Sharing your research data

If applicable, describing how your research data will be shared is an important component of planning for data management

Why share research data?

Whether you are depositing your research data into an archive or repository, publishing your data alongside a journal article submission, or securing funding from a research-funding institution, there are benefits beyond fulfilling research funding or publication requirements.

Some benefits of sharing

Improve research quality and impact, by encouraging a higher level of research transparency, inviting external validation and development of research methods, and broadening evaluation of findings by a wider audience. 

Contribute to the public good, by facilitating evidence-based policy decisions, limiting redundant data collection, and improving research efficiency for a higher return on investment for publicly-funded projects.

Increase your chances of being cited, getting more credit for your research contributions, and greater impact in your field.

Sharing data responsibly

Publish data

Publishing research data often means accompanying published research (such as a research article in an academic journal), but there are other options, including open data repositories.

Ethics and data

Established ethical guidelines address data security, confidentiality, and other ethical and legal considerations.  

Citing data

Citation facilitates the discovery, reuse, and verification of research data, and provides proper recognition to the data creator or author. Citing data accurately is an essential part of any research project.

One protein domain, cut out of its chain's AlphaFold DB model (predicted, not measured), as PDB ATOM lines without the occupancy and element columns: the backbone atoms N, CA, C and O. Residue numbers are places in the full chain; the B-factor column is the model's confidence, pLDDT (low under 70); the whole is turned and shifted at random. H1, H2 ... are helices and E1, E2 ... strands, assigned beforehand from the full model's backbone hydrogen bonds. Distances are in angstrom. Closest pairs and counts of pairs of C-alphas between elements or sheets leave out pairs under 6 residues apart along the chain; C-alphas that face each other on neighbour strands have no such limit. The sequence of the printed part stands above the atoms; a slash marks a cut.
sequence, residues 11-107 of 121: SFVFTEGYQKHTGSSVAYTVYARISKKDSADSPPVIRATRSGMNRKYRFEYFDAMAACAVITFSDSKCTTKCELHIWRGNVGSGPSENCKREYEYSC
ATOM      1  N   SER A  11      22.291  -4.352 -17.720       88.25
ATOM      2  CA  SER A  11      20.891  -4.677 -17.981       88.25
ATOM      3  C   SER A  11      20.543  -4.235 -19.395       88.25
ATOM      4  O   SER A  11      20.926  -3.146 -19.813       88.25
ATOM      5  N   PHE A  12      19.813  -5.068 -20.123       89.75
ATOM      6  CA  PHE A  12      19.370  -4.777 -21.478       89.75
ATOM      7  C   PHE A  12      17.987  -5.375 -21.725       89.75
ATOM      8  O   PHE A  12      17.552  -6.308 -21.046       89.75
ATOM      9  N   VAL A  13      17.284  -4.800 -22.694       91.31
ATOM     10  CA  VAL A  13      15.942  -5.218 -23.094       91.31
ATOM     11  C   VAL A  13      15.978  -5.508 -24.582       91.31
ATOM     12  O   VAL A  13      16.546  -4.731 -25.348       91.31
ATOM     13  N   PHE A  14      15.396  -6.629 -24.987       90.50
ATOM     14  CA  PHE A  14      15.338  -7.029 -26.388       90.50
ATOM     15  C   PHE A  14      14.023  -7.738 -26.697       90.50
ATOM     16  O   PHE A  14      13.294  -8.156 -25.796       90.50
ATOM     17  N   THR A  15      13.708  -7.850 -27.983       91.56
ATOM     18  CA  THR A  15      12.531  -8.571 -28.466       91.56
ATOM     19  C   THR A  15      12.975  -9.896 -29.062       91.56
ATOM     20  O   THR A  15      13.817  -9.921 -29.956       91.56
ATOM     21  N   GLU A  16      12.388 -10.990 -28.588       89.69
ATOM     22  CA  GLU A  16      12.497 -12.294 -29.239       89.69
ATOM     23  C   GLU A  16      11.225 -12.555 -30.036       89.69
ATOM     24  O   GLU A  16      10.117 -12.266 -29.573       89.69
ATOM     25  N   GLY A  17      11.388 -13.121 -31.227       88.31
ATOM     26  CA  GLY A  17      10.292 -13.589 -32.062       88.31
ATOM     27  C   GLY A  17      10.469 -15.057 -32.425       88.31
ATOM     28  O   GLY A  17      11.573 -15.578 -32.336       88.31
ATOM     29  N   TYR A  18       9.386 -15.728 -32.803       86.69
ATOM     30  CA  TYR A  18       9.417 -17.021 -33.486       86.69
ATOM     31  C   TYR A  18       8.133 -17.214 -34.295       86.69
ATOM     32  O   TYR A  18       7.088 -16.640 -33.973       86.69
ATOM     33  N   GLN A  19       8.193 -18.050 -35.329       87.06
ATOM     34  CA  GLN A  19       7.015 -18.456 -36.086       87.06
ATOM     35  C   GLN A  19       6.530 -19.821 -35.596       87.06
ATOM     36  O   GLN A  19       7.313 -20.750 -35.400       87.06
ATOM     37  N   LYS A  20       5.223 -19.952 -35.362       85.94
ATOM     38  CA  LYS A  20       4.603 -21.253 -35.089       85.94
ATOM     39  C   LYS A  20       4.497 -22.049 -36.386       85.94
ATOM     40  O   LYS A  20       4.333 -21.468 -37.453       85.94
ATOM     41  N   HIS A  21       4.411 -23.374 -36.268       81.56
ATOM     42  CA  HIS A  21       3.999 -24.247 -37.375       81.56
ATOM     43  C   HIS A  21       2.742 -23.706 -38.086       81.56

Citations provide information to help readers of your work locate the data sources you used. They also provide a way for you to credit other researchers and authors for their original ideas or work.

No standardized citation format exists for citing research data. However, in general, it is a good idea to include some key details about the data source, including: creator/author, date created, title, publisher, and identifier (such as a digital object identifier, or DOI).

DataCite, an organization that provides DOIs for research data, recommends a fairly simple citation style for citing data that is similar to APA format: 

  • Creator (PublicationYear). Title. Version. Publisher. ResourceType [optional]. Identifier [e.g. DOI]

For additional guidance for citing datasets, refer to the guide for citing Statistics Canada data or the guide for citing geospatial data

Most online data repositories automatically generate a preferred citation format for their datasets or digital objects, and display this alongside the dataset.